The exemplary device of FIG. 3 comprises a GaAs based die 346 that has been thinned to facilitate implementation of a via 356. The flip-chip 102 incorporates conducting metal chip pads 315 onto which conductive bumps 305 are formed. In a typical embodiment of the invention, bumps 305 are formed from a solder alloy, but other metals such as gold or copper have been used in other embodiments.
 Conductive bumps are deposited on the chip pads 315 on what is at that time the top side 350 of the semiconductor wafer during one of the later steps in wafer processing. After dicing, when the die is ready to be mounted to the substrate (101 of FIGS. 1 and 2), the die is inverted (flipped over) so that the front surface, which is the erstwhile top surface with bumps 305 becomes the lower surface. Conversely, flipping causes the backside of the flip-chip to become the upper surface. Conductive bumps 305 are formed onto metal pads 315 only on the front surface of the flip-chip.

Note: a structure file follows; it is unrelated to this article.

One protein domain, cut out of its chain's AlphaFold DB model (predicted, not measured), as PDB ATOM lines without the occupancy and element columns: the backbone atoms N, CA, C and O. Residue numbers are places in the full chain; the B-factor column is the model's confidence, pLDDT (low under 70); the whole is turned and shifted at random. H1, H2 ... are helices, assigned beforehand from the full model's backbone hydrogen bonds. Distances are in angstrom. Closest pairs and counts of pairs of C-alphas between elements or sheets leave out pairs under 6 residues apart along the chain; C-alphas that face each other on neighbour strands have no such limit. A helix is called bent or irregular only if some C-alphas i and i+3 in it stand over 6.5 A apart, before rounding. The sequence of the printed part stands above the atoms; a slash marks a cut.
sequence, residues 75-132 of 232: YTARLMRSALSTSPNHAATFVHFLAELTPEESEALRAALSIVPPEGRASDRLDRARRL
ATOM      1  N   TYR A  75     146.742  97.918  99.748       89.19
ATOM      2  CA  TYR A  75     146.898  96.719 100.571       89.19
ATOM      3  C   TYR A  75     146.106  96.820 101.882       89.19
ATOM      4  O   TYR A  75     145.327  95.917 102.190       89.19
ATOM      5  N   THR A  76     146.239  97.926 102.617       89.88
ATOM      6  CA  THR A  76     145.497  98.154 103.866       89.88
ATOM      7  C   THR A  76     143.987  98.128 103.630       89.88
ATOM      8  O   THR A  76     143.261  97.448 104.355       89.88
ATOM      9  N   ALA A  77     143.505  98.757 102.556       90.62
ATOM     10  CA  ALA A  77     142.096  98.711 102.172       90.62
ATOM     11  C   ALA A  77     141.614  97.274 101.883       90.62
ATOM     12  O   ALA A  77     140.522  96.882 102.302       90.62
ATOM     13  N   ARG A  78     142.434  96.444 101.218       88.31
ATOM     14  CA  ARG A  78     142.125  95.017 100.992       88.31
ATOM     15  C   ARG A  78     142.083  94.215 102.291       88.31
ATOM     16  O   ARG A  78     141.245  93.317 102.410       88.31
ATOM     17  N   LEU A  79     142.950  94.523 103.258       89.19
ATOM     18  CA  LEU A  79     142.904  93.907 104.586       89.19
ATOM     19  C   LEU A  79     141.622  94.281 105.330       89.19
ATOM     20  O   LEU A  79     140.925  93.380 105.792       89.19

Flip-chip 102 incorporates one or more vias 356. To allow for electrical connections between front-side metal and a metal backside plane 325; via holes are formed and typically plated with gold to create the via (grounding via not shown in FIG. 3). Via holes that in this way pass all the way from front surface to the opposite (backside) of the flip-chip are termed "backside vias" in the art. Where vias connect to a metal backside plane 325 they can improve heat dissipation performance. The size of a via hole is determined responsive primarily to substrate thickness; for example a circular pattern having a 50- to 60-μm diameter is normally used on a 4 mils thick substrate. A plated gold layer may serve as the contact layer for die attach and a thermal path to a substrate.
 Still referring to FIG. 3, backside via 356 connects not to a ground plane 325 but rather to a conductive pad 335 for attachment of a bondwire (not shown in FIG. 3). This type of backside via connects electrically to a front side conductive pad which in turn connects to active semiconductor regions formed in the front side of the die 346.